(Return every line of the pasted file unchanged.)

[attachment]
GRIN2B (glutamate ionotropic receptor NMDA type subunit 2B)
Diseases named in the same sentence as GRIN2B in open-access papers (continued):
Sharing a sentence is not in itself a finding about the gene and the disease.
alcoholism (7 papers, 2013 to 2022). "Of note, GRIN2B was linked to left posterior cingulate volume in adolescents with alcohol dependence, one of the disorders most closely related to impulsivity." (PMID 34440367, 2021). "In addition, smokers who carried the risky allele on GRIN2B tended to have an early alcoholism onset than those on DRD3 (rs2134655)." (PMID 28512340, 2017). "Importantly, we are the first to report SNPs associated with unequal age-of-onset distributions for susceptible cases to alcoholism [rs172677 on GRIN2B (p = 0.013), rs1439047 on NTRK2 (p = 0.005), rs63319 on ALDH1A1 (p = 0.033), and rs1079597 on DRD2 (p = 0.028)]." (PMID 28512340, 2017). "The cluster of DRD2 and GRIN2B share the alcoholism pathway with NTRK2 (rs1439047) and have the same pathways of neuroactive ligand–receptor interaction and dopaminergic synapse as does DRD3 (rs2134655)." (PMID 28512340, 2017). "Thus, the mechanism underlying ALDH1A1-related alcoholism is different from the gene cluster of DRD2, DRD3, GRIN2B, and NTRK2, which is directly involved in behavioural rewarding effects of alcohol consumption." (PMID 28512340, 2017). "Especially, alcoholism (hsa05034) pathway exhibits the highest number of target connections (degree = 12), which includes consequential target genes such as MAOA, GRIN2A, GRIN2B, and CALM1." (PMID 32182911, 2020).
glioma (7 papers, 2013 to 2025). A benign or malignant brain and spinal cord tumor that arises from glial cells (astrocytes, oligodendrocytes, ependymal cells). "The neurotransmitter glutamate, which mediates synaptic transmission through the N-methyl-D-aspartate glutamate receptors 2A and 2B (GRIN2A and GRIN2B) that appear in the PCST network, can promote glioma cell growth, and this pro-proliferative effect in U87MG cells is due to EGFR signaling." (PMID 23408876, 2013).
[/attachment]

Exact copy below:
GRIN2B (glutamate ionotropic receptor NMDA type subunit 2B)
Diseases named in the same sentence as GRIN2B in open-access papers (continued):
Sharing a sentence is not in itself a finding about the gene and the disease.
alcoholism (7 papers, 2013 to 2022). "Of note, GRIN2B was linked to left posterior cingulate volume in adolescents with alcohol dependence, one of the disorders most closely related to impulsivity." (PMID 34440367, 2021). "In addition, smokers who carried the risky allele on GRIN2B tended to have an early alcoholism onset than those on DRD3 (rs2134655)." (PMID 28512340, 2017). "Importantly, we are the first to report SNPs associated with unequal age-of-onset distributions for susceptible cases to alcoholism [rs172677 on GRIN2B (p = 0.013), rs1439047 on NTRK2 (p = 0.005), rs63319 on ALDH1A1 (p = 0.033), and rs1079597 on DRD2 (p = 0.028)]." (PMID 28512340, 2017). "The cluster of DRD2 and GRIN2B share the alcoholism pathway with NTRK2 (rs1439047) and have the same pathways of neuroactive ligand–receptor interaction and dopaminergic synapse as does DRD3 (rs2134655)." (PMID 28512340, 2017). "Thus, the mechanism underlying ALDH1A1-related alcoholism is different from the gene cluster of DRD2, DRD3, GRIN2B, and NTRK2, which is directly involved in behavioural rewarding effects of alcohol consumption." (PMID 28512340, 2017). "Especially, alcoholism (hsa05034) pathway exhibits the highest number of target connections (degree = 12), which includes consequential target genes such as MAOA, GRIN2A, GRIN2B, and CALM1." (PMID 32182911, 2020).
glioma (7 papers, 2013 to 2025). A benign or malignant brain and spinal cord tumor that arises from glial cells (astrocytes, oligodendrocytes, ependymal cells). "The neurotransmitter glutamate, which mediates synaptic transmission through the N-methyl-D-aspartate glutamate receptors 2A and 2B (GRIN2A and GRIN2B) that appear in the PCST network, can promote glioma cell growth, and this pro-proliferative effect in U87MG cells is due to EGFR signaling." (PMID 23408876, 2013).